Device for laser eye surgery
Winner of the European Inventor Award 2012 in the category Lifetime achievement
In the media
"Preis für den Vater der Augenlaser-Korrektur" - WDR TV video on Josef Bille
A man with a (perfect) vision
Professor Josef Bille of the University of Heidelberg in Germany is a pioneer in ophthalmology. His groundbreaking inventions, and their continuous improvement, have corrected near-sightedness, far-sightedness, and astigmatism in millions of patients worldwide.
In recent years giant leaps have been made in the field of ophthalmology, the branch of medicine that deals with the structure, function and diseases of the human eye. Medical professionals are now capable of mapping out the eye's structure with unprecedented precision. Their lasers are accurate and delicate enough to correct nearly any imperfection. However, the technology would not be where it is today without the contributions of one man: German scientist Josef Bille.
In 1966, just six years after the invention of the laser, Bille was already writing his master's thesis on short pulse lasers. After obtaining his PhD from the University of Karlsruhe in 1970, Prof. Bille thought about the possible areas of application of lasers, including medicine. But there was not enough interest in this idea at the time, and so he worked in industry where he gained some experience in areas that would later also prove useful for applications in eye care.
In 1978, Prof. Bille returned to academia, becoming professor at the Institute of Applied Physics at the University of Heidelberg. This marked the start of decades of research and development work in combining laser technology with eye care. It was here that he developed the use of wavefront technology for the measurement of errors in the human eye.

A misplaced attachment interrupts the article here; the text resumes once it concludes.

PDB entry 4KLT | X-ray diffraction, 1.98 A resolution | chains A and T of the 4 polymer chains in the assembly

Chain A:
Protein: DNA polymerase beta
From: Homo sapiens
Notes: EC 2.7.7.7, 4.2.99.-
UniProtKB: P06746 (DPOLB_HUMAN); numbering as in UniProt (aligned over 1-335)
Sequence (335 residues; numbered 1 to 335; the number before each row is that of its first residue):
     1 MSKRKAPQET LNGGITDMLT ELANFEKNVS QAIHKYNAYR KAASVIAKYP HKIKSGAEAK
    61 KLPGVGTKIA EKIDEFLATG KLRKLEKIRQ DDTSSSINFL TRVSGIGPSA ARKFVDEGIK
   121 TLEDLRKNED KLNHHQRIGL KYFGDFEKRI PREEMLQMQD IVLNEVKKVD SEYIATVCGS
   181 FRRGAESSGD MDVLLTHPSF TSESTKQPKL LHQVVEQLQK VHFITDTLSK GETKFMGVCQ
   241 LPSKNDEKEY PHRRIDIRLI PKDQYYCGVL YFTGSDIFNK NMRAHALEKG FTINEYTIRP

Wavefront technology is a measurement technology which uses so-called aberrometers to scan the human eye in a very detailed manner for small errors. By having a very detailed map of these errors, it is possible to devise much more precise surgical procedures (wavefront-guided laser-eye surgery) or to produce tailor-made lenses.
Throughout the 1980s and 1990s Josef Bille continued to work on improving his imaging and measurement systems, and adapting the technology to come up with new applications. Moreover, he adopted a good intellectual property strategy to strengthen his success: Prof. Bille has filed for nearly 100 patents. For Prof. Bille, patents are important for a number of reasons, but two stand out: Firstly, to set up a start-up firm you need to have patents to attract venture capital; secondly, without patents, large competitors can quickly adopt the technology and give you no chance to enter the market.
Prof. Bille's inventions are not only scientific advances, but they have also had a major economic impact. He has co-founded five start-ups, mostly with former PhD students, three of which are now large companies with around 250 employees each and a yearly turnover of €100 million. Prof. Bille's inventions have helped create around 1 000 jobs in these firms and have led to yearly combined turnover of €300 million. The market for these inventions is large - and growing, not least due to aging populations. The size of the European market for ophthalmic devices was estimated to be worth some €650 million in 2010. Thanks to Prof. Bille's inventions, we now have diagnostic and therapeutic methods available for the realisation of perfect vision.
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